Superintendent Lacewell Announces DFS Imposes $150 Million Penalty on Deutsche Bank in Connection with Bank’s Relationship with Jeffrey Epstein and Correspondent Relationships with Danske Estonia And FBME Bank

Superintendent Lacewell Announces DFS Imposes $150 Million Penalty on Deutsche Bank in Connection with Bank’s Relationship with Jeffrey Epstein and Correspondent Relationships with Danske Estonia And FBME Bank

First Enforcement Action by a Regulator Against a Financial Institution for Dealings with Jeffrey Epstein

Superintendent of Financial Services Linda A. Lacewell announced today that Deutsche Bank AG, its New York branch, and Deutsche Bank Trust Company America (collectively “Deutsche Bank” or the “Bank”) have agreed to pay $150 million in penalties as part of a Consent Order entered into with the New York State Department of Financial Services (“DFS” or the “Department”) for significant compliance failures in connection with the Bank’s relationship with Jeffrey Epstein and correspondent banking relationships with Danske Bank Estonia (“Danske Estonia”) and FBME Bank (“FBME”).

This agreement marks the first enforcement action by a regulator against a financial institution for dealings with Jeffrey Epstein.

“Banks are the first line of defense with respect to preventing the facilitation of crime through the financial system, and it is fundamental that banks tailor the monitoring of their customers’ activity based upon the types of risk that are posed by a particular customer,” Superintendent Lacewell said. “In each of the cases that are being resolved today, Deutsche Bank failed to adequately monitor the activity of customers that the Bank itself deemed to be high risk. In the case of Jeffrey Epstein in particular, despite knowing Mr. Epstein’s terrible criminal history, the Bank inexcusably failed to detect or prevent millions of dollars of suspicious transactions.”

With respect to the case of Jeffrey Epstein, the Bank failed to properly monitor account activity conducted on behalf of the registered sex offender despite ample information that was publicly available concerning the circumstances surrounding Mr. Epstein’s earlier criminal misconduct. The result was that the Bank processed hundreds of transactions totaling millions of dollars that, at the very least, should have prompted additional scrutiny in light of Mr. Epstein’s history, including:

  • payments to individuals who were publicly alleged to have been Mr. Epstein’s co-conspirators in sexually abusing young women;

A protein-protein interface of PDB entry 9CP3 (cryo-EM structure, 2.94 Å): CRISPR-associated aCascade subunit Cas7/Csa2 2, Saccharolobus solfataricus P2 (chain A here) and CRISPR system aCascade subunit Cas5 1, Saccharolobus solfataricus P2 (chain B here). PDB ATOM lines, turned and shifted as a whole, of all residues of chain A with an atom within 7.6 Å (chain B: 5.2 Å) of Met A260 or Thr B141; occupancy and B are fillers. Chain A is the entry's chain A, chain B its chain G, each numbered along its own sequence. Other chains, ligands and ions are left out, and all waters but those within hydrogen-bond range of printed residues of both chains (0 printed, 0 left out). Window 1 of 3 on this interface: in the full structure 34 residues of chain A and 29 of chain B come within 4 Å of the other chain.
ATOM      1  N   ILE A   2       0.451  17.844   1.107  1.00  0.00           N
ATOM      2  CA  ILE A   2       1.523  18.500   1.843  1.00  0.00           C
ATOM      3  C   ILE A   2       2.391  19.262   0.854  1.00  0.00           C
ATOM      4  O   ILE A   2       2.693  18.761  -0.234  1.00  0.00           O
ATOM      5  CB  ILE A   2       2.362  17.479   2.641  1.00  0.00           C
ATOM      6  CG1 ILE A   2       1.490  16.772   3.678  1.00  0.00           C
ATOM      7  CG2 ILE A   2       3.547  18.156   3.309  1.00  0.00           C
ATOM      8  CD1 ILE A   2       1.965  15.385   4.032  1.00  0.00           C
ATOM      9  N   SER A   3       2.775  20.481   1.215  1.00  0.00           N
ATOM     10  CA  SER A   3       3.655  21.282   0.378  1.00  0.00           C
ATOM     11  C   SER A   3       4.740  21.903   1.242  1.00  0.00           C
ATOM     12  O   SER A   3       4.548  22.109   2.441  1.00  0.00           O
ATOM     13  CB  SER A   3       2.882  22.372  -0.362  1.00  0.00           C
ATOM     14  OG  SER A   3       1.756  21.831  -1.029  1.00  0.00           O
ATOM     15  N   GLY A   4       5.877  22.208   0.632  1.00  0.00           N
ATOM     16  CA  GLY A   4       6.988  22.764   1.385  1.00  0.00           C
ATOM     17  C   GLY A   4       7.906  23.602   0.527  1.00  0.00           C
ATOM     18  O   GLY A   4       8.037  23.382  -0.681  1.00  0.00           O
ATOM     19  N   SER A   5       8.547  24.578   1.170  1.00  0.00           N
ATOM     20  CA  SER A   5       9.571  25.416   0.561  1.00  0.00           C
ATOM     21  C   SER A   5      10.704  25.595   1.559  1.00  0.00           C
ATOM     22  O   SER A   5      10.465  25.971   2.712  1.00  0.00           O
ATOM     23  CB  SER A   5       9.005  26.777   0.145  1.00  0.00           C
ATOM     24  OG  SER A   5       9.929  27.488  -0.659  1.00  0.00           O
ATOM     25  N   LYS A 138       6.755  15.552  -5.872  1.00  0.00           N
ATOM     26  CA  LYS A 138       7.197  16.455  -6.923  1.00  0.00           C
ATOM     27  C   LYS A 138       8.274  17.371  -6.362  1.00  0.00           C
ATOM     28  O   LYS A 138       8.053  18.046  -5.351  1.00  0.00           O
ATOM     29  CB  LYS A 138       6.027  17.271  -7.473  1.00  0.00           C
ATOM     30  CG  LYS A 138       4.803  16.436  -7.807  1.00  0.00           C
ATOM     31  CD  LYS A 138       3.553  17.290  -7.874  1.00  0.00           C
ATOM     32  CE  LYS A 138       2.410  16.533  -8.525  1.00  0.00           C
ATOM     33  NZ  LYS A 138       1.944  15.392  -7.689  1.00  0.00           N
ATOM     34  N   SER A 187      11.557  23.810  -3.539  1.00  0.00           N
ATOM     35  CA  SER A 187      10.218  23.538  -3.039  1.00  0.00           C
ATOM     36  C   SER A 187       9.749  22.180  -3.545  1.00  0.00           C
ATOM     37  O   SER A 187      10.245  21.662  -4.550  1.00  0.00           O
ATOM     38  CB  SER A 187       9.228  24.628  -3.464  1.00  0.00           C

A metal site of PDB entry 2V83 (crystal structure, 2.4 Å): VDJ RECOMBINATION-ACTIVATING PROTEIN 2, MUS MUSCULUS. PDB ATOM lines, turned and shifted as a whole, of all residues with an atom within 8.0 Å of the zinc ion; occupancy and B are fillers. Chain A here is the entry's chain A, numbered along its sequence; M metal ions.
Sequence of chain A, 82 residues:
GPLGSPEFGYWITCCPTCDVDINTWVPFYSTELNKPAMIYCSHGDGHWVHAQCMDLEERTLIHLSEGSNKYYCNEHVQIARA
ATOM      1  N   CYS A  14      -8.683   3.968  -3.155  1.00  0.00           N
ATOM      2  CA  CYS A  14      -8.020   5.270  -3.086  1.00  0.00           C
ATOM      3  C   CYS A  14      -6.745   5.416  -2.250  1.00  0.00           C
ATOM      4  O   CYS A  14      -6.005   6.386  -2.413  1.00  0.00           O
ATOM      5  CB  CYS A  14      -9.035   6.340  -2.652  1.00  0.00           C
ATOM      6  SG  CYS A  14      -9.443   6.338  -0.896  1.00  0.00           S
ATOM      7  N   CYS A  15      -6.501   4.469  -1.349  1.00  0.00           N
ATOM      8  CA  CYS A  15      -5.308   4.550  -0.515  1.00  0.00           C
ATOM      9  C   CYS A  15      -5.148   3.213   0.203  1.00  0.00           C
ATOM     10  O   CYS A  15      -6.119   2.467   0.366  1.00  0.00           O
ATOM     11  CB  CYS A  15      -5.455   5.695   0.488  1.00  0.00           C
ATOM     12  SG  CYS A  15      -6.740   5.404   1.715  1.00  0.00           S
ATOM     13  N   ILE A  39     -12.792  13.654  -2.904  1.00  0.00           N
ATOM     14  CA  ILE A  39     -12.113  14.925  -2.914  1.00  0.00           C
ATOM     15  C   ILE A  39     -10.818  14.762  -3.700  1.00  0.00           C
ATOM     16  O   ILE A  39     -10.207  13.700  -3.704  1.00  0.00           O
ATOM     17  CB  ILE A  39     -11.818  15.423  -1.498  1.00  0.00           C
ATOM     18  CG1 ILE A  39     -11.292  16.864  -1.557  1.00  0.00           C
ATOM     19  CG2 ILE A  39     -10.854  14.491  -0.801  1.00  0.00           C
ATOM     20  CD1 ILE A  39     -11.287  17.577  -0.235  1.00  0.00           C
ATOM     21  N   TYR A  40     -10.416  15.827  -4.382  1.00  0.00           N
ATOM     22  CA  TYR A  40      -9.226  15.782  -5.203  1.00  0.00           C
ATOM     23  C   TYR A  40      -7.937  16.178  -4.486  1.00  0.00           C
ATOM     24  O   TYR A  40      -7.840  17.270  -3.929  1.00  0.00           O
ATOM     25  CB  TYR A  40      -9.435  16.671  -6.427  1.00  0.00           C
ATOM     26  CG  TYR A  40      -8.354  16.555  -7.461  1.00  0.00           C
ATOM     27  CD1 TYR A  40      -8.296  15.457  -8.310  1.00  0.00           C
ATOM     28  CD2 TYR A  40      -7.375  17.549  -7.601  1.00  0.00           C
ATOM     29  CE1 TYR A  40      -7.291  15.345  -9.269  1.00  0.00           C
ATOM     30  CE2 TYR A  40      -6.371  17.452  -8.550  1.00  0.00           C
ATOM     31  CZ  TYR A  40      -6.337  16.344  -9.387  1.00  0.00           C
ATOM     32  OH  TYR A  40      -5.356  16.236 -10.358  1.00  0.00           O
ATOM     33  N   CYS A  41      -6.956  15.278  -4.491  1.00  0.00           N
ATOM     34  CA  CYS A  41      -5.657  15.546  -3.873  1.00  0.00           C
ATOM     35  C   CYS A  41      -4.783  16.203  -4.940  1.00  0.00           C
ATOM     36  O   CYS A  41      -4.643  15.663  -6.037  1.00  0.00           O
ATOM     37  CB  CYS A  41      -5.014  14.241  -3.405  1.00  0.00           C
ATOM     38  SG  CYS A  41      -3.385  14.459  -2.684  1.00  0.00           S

• settlement payments totaling over $7 million, as well as dozens of payments to law firms totaling over $6 million for what appear to have been the legal expenses of Mr. Epstein and his co-conspirators;
  • payments to Russian models, payments for women’s school tuition, hotel and rent expenses, and (consistent with public allegations of prior wrongdoing) payments directly to numerous women with Eastern European surnames; and
  • periodic suspicious cash withdrawals — in total, more than $800,000 over approximately four years.

This substantive failure was compounded by a series of procedural failures, mistakes, and sloppiness in how the Bank managed and oversaw the Epstein accounts. For example, certain conditions imposed upon the Epstein accounts by a Bank reputational risk committee — conditions that, if followed, might have detected and prevented many subsequent suspicious transactions — (a) were not transmitted to the majority of the account relationship team; and (b) were misinterpreted by a compliance officer in a way that resulted in very little actual change in how the monitoring of the accounts occurred. Throughout the relationship, very few problematic transactions were ever questioned, and even when they were, they were usually cleared without satisfactory explanation.

In the cases of Danske Estonia and FBME, the Department concluded that Deutsche Bank failed to properly monitor the activities of their foreign bank clients with respect to their correspondent and dollar clearing business.

Danske Estonia, which is at the center of one of the world’s largest money laundering scandals, suffered from inherent control failures that resulted in large quantities of money being moved on behalf of Russian oligarchs. Over the course of the years-long relationship between Deutsche Bank and Danske Estonia, Deutsche Bank was repeatedly put on notice of these failings and of the fact that few improvements were undertaken by Danske Estonia. Despite the fact that Deutsche Bank assigned Danske Estonia its highest possible risk rating, Deutsche Bank failed to take appropriate action to prevent Danske Estonia from transferring billions of dollars of suspicious transactions through Deutsche Bank accounts in New York.

Deutsche Bank’s relationship with FBME similarly represented a failure by the Bank to act on red flags concerning a correspondent banking relationship with a foreign bank. From the beginning of its relationship with FBME, Deutsche Bank considered FBME to be a high-risk client that required annual enhanced anti-money laundering checks. Despite these checks, there was little evidence that FBME improved the quality of its controls over several years. Eventually, FBME’s failings resulted in the U.S. Treasury Department’s Financial Crimes Enforcement Network (“FinCEN”) mandating that all Banks operating in the United States to stop doing business with FBME. By that point, Deutsche Bank was the last major Western bank with a correspondent banking relationship with FBME.

A copy of the consent order can be found on the DFS website.


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